Sunday, February 19, 2017

Navigating in Fog

Malaysian police have closed their investigation into the Kim Jong Nam assassination,
but not before the NST puts the body on the cover of their Saturday edition. Brunch, anyone?
Also: (Some Say) KJN may have been killed due to reports he entertained offers to defect
Is the Japanese media crapping the bed on DPRK coverage?

Beyond unilateralism in South China Sea FONOPs
Jeffrey Ordaniel in East Asia Forum
While unilateral US Navy freedom of navigation operations (FONOPs) should continue, including in waters surrounding Chinese-built artificial islands, Washington should establish another mechanism that engages its treaty allies and partners in the Pacific on freedom of navigation issues: bilateral and multilateral freedom of navigation patrols. In essence, Washington should institute another instrument that involves allies and regional partners that not only challenges excessive maritime entitlement claims, but also reinforces the rule of law in other areas that could be subject to new and illegal restrictions by any state in the future. 
Australia and the Philippines are ideal partners for bilateral or trilateral FON patrols. Canberra has been conducting overflight exercises in the South China Sea since the 1970s and its involvement should not be too surprising to the Chinese. Manila is a direct claimant and a US treaty ally. In early 2016, a joint patrol was integrated as one manifestation of the long overdue US–Philippines Enhanced Defense Cooperation Agreement forged in 2014. But the Duterte government decided to end this cooperation.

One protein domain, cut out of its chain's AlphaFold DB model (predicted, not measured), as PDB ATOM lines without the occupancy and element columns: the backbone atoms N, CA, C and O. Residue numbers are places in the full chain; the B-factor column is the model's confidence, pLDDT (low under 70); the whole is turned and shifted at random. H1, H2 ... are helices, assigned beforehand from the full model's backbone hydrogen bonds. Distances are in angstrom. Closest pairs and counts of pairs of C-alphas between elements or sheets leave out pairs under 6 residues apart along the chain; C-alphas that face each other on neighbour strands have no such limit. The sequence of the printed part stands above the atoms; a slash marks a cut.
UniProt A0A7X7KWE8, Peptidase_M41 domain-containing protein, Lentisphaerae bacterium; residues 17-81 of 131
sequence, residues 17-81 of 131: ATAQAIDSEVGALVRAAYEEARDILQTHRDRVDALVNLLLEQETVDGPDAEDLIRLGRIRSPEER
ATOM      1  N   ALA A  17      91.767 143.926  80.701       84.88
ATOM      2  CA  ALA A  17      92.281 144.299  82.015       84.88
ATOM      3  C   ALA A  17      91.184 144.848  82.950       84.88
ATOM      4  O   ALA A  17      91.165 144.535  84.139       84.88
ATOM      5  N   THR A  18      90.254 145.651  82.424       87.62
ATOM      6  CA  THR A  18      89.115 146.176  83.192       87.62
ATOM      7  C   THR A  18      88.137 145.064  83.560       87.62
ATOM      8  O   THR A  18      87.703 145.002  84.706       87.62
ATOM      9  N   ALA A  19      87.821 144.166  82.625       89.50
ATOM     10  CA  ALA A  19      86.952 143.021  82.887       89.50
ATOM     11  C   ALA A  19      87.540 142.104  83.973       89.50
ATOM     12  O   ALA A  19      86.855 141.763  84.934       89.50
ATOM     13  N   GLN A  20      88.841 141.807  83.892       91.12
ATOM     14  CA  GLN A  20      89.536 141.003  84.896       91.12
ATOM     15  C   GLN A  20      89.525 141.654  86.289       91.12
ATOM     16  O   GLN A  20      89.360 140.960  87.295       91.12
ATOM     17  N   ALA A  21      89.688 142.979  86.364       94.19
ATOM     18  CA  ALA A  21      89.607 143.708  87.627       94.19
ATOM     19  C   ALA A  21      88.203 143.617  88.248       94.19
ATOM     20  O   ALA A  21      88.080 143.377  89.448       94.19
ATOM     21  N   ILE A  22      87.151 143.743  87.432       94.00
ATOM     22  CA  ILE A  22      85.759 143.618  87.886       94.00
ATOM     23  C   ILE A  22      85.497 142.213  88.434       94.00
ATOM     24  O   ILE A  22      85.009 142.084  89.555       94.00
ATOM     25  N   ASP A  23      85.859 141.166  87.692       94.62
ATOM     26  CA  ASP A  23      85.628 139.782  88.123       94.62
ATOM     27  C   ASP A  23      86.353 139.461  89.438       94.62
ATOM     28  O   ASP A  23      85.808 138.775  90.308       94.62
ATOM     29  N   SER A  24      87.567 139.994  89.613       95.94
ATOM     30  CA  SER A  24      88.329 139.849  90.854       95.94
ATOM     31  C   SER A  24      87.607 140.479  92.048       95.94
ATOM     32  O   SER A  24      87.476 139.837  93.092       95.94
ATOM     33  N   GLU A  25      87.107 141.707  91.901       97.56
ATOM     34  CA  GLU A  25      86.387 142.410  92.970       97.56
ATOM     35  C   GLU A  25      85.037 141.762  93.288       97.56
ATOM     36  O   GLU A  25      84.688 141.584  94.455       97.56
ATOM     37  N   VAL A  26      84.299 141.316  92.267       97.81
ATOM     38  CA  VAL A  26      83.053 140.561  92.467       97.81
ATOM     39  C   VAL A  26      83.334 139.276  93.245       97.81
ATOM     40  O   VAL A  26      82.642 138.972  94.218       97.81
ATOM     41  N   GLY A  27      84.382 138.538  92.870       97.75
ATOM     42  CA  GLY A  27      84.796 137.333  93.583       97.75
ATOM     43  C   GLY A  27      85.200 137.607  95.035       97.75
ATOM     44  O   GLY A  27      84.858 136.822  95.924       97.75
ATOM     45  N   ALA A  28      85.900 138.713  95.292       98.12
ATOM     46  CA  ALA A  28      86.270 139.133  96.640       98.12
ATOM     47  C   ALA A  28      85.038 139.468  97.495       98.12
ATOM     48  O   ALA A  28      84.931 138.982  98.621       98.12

A clearer US commitment to defend Philippine vessels in the South China Sea, as per Article 5 of the 1951 US–Philippines Mutual Defense Treaty, could encourage an increasingly unpredictable Manila to begin to trust Washington again. The transition from the Obama to the Trump administration provides an opportunity to reset relations between the two allies.

Realistically assessing Australia's national ambitions
Geoff Miller, Lowy Interpreter
It’s important to note that that is not getting easier. For years after the end of World War II we had a significant technological advantage over our neighbours, but they have caught up and other factors — like their larger populations and the international mobility of capital — have come into play. One obvious example is the auto industry. Very soon we will not have one, while Indonesia and Thailand will. 
For a country with a small population like Australia of course there will always be questions as to what we pay attention to, both economically, politically and in terms of supra-national issues like climate change. For example, for decades Australians with an interest have complained that neither our government nor our business people have paid sufficient attention to Indonesia; large, on the march and full of potential despite the difficulties of doing business there. But in those same decades our economic engagement with China, even larger and more on the march, has increased enormously, absorbing a huge amount of our commercial and governmental energies. (Perhaps the visit to Australia by President Jokowi later this month will focus more attention on Indonesia.)